Saturday February 16, 2013

PROVIDENCE, R.I. (AP) -- Documents detailing the dubious fundraising practices of a disgraced Roman Catholic religious order called the Legion of Christ were released to the public Friday, showing how the organization took control of an elderly woman’s finances and persuaded her to bequeath it $60 million.

The records include the first-ever depositions of high-ranking Legion officials. They shed light on the inner workings of a secretive congregation placed under Vatican receivership after the Holy See determined that its founder was a spiritual fraud who sexually abused his seminarians and fathered three children with two women.

A Rhode Island Superior Court judge said last year that the documents raised a red flag because a steadfastly spiritual elderly woman transferred millions to "clandestinely dubious religious leaders." But they had been kept under seal until The Associated Press, The New York Times, the National Catholic Reporter and The Providence Journal intervened, arguing that they were in the public interest.

Pope Benedict XVI took over the Legion in 2010 after a Vatican investigation determined that its founder, the late Rev. Marcial Maciel, had lived a double life. The pope ordered a wholesale reform of the order and named a papal delegate to oversee it.


Advertisement

The Legion scandal is significant because it shows how the Holy See willfully ignored credible allegations of abuse against Maciel for decades, all while holding him up as a model of sainthood for the faithful because he brought in money and vocations to the priesthood. The scandal, which has tarnished the legacy of Pope John Paul II, is the most egregious example of how the Vatican ignored decades of reports about sexually abusive priests because church leaders put the interests of the institution above those of the victims.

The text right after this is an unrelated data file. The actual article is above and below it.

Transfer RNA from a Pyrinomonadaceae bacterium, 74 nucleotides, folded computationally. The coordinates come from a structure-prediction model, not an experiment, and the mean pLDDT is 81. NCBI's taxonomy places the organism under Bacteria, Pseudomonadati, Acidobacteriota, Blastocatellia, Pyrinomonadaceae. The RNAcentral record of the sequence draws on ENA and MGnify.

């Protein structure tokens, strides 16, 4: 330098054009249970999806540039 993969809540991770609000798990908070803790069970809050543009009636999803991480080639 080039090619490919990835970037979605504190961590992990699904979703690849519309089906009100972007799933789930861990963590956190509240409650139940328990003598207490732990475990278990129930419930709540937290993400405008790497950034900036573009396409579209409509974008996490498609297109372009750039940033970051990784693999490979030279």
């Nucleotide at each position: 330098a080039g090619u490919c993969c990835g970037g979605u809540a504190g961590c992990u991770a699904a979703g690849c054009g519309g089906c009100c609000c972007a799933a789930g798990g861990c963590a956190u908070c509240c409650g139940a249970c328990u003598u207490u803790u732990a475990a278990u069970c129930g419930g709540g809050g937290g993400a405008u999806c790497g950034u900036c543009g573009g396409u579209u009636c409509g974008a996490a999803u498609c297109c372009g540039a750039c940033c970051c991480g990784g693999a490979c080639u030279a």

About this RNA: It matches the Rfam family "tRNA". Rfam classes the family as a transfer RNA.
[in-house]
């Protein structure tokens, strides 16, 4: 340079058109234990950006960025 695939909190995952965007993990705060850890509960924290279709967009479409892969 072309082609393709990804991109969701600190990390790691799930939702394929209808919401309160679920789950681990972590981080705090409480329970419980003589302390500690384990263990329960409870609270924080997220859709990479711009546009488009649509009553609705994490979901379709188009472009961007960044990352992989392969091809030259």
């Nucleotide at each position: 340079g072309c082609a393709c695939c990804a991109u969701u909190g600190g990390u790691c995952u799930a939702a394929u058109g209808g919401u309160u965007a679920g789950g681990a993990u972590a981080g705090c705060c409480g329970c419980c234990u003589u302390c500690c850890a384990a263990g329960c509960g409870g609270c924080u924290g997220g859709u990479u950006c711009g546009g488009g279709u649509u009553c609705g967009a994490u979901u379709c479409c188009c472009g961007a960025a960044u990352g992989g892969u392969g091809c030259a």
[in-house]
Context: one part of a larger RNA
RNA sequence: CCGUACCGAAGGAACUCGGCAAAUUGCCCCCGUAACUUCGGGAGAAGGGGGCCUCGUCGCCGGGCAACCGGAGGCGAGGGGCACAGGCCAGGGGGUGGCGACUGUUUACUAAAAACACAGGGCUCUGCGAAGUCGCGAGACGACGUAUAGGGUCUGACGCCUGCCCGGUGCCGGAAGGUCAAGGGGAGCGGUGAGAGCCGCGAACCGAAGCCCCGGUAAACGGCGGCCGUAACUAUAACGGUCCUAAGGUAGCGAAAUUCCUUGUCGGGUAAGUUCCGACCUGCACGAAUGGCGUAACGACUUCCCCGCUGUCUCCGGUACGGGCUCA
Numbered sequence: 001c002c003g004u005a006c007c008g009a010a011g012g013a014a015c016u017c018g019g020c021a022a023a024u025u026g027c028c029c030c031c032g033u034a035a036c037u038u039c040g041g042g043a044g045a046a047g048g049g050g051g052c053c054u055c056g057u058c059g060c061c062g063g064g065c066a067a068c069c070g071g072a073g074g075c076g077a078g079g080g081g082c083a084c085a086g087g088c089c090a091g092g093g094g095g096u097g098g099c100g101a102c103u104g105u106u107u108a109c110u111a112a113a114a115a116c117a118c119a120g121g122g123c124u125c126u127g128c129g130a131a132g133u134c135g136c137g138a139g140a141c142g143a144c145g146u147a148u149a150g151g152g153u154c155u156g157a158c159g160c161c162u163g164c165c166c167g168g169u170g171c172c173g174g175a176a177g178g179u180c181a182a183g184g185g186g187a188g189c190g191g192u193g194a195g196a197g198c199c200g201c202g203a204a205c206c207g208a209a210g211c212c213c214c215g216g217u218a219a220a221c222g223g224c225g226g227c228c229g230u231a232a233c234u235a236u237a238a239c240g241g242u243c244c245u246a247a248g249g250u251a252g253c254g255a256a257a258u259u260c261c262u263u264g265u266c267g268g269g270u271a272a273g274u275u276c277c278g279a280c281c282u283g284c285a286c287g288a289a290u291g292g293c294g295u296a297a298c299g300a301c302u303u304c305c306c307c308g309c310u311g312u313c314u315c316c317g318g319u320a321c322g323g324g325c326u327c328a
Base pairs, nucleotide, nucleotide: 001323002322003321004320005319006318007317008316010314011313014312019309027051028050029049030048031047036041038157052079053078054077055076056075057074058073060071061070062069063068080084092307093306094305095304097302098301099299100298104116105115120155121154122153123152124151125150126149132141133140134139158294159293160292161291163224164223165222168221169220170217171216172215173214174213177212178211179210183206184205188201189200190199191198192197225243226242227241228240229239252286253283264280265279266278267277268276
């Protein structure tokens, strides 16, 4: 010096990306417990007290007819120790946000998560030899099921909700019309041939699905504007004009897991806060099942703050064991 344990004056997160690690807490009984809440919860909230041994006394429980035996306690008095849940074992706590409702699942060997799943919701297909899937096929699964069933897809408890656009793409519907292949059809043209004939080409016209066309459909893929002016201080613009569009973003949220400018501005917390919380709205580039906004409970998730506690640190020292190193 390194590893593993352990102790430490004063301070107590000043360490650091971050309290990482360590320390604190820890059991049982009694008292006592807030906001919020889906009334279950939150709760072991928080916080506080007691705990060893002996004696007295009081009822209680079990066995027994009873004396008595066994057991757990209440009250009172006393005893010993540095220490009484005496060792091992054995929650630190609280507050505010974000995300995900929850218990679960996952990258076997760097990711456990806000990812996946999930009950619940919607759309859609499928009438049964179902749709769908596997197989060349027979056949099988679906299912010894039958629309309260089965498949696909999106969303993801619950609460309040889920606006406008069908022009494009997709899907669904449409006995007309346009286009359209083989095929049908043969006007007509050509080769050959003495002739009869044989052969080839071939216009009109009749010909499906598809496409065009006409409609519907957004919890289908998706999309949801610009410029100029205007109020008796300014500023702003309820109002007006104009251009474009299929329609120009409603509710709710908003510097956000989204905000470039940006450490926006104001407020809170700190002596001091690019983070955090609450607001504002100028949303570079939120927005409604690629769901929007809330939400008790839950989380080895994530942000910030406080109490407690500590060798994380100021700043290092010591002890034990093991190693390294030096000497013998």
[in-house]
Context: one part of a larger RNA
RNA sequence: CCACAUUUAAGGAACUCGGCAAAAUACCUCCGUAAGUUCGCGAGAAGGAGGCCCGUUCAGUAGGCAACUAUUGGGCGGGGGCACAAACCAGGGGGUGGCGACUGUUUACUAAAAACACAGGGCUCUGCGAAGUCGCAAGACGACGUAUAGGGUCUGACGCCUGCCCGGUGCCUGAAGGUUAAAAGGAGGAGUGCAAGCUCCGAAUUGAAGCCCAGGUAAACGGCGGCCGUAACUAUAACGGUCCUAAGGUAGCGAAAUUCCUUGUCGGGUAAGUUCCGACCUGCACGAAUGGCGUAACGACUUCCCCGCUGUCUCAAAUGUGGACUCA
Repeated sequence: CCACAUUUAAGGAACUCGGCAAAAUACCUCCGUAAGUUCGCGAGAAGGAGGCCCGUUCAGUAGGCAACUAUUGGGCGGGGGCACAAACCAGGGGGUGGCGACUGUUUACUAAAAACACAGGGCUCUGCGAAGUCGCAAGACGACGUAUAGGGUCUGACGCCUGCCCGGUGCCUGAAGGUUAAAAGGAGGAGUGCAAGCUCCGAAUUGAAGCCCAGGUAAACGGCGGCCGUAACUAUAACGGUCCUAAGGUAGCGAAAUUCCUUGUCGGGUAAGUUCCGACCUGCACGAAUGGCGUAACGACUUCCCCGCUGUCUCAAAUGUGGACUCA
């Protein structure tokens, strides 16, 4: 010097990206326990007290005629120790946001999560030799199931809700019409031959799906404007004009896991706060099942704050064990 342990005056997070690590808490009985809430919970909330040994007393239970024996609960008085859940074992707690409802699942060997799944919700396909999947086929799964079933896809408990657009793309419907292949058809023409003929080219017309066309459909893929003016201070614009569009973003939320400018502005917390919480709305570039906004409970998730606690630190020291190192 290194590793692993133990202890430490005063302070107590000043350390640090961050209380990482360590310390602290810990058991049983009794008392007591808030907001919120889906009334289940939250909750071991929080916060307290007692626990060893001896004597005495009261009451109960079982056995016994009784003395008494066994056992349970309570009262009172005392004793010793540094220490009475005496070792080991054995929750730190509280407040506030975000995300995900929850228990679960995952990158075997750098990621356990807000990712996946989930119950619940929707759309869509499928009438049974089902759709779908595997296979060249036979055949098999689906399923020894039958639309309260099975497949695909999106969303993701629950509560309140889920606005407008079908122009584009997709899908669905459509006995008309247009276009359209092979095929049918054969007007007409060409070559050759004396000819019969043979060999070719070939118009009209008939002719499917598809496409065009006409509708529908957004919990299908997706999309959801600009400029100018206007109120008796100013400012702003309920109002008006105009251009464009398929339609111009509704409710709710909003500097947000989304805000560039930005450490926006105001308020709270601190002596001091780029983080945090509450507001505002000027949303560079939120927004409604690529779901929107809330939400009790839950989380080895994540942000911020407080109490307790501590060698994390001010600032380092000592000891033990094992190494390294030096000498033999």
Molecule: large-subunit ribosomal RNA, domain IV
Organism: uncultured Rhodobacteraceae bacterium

The will of Gabrielle Mee, who died at age 96 in 2008, is the focus of the lawsuit. Mee’s niece, Mary Lou Dauray, had alleged that Mee was defrauded by the Legion and unduly influenced by its priests into giving away her fortune. Her late husband was a onetime director of Fleet National Bank, which has since been absorbed by Bank of America.

Superior Court Judge Michael Silverstein ruled in September that Dauray could not sue, but he noted there was evidence that Mee had been unduly persuaded to change her trusts and will and give the Legion her money. Dauray’s lawyer, Bernard Jackvony, said Friday that the documents being released show an orchestrated effort by higher-ups at the Legion to get Mee’s money and cover up Maciel’s misdeeds.

The Legion says its actions surrounding Mee and her estate were appropriate and honorable. It says it did not exert undue influence over her decision-making, and that the gifts she gave to the order were made of her own free will.

Among the documents being released are depositions given by top-ranking leadership of the Legion, including the Rev. Anthony Bannon, who was once Maciel’s deputy, and the Rev. Luis Garza, current head of the Legion’s North American operations.

In one deposition, Garza acknowledged that he was on a committee of Legion officials that was created to distribute funds from one of Mee’s trusts exclusively for Legion activities.